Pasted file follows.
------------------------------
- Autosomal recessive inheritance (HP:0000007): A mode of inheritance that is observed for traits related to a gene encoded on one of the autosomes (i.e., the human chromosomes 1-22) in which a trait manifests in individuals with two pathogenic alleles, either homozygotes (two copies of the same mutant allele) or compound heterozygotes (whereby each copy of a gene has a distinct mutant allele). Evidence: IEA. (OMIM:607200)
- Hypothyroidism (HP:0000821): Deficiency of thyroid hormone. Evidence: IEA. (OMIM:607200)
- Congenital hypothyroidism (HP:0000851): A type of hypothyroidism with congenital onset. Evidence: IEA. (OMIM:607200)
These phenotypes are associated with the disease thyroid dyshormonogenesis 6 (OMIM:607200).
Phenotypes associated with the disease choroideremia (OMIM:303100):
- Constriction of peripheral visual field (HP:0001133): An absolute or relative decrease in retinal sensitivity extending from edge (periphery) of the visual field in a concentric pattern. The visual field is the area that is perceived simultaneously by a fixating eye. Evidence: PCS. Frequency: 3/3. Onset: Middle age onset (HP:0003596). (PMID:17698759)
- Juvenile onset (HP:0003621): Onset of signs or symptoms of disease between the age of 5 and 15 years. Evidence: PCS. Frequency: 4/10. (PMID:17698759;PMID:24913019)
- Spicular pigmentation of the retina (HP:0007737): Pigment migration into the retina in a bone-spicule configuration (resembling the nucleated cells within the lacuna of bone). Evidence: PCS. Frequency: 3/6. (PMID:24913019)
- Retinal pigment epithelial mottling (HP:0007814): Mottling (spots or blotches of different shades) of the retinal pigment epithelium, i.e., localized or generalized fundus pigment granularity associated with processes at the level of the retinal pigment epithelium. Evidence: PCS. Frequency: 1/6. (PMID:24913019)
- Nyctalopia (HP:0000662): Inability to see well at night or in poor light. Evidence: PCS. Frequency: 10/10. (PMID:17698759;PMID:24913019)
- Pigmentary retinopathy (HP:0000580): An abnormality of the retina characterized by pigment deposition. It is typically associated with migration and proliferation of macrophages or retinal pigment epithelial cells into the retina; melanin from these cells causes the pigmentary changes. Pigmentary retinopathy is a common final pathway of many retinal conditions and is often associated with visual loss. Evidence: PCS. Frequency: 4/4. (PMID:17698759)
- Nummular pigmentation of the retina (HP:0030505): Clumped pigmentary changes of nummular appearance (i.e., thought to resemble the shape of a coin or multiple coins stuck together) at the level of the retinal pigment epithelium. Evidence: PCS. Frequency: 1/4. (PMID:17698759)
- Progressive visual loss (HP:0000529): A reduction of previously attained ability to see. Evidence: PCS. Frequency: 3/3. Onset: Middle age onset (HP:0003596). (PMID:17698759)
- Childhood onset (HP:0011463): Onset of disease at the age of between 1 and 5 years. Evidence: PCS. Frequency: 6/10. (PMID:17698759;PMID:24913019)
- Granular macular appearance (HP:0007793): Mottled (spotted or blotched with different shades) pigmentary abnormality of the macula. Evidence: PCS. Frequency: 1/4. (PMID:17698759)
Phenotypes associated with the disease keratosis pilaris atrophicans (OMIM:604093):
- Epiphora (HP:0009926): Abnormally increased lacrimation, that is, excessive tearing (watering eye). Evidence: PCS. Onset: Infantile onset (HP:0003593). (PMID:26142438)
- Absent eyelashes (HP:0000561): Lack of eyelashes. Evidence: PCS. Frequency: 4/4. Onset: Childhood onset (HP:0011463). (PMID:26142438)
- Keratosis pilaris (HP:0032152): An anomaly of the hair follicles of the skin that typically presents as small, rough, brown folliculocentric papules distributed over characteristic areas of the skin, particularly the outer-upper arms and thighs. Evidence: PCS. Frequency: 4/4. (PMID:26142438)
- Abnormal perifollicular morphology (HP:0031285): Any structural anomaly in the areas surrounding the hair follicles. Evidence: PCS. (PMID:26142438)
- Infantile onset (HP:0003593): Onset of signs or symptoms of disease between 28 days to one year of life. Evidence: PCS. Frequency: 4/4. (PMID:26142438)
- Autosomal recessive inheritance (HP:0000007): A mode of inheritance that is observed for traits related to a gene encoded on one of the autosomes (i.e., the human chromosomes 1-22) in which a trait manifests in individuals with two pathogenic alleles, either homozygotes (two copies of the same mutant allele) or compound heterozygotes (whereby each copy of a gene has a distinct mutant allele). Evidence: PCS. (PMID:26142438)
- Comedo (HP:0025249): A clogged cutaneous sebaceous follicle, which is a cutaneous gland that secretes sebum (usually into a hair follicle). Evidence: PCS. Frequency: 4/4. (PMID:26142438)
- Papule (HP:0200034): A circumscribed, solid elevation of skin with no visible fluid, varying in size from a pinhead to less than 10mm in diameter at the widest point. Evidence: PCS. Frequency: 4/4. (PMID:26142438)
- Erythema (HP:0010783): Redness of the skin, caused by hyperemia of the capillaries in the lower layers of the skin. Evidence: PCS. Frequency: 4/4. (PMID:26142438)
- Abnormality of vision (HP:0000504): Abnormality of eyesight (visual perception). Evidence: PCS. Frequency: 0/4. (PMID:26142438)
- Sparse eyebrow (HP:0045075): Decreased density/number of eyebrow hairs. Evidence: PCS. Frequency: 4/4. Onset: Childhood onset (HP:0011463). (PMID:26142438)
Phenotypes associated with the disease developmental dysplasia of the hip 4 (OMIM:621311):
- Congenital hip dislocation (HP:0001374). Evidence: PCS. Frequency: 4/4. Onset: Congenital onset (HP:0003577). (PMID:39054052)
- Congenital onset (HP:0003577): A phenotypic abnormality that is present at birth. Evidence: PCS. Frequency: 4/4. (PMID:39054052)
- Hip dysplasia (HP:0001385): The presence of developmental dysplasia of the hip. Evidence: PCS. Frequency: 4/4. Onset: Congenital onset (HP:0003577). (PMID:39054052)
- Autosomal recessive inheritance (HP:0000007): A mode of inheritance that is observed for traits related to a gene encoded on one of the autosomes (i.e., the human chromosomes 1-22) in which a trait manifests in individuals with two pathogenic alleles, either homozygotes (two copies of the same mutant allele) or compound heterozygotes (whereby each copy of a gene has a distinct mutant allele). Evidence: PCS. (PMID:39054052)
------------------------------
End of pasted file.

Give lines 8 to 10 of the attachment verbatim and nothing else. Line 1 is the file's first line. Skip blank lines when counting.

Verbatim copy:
- Spicular pigmentation of the retina (HP:0007737): Pigment migration into the retina in a bone-spicule configuration (resembling the nucleated cells within the lacuna of bone). Evidence: PCS. Frequency: 3/6. (PMID:24913019)
- Retinal pigment epithelial mottling (HP:0007814): Mottling (spots or blotches of different shades) of the retinal pigment epithelium, i.e., localized or generalized fundus pigment granularity associated with processes at the level of the retinal pigment epithelium. Evidence: PCS. Frequency: 1/6. (PMID:24913019)
- Nyctalopia (HP:0000662): Inability to see well at night or in poor light. Evidence: PCS. Frequency: 10/10. (PMID:17698759;PMID:24913019)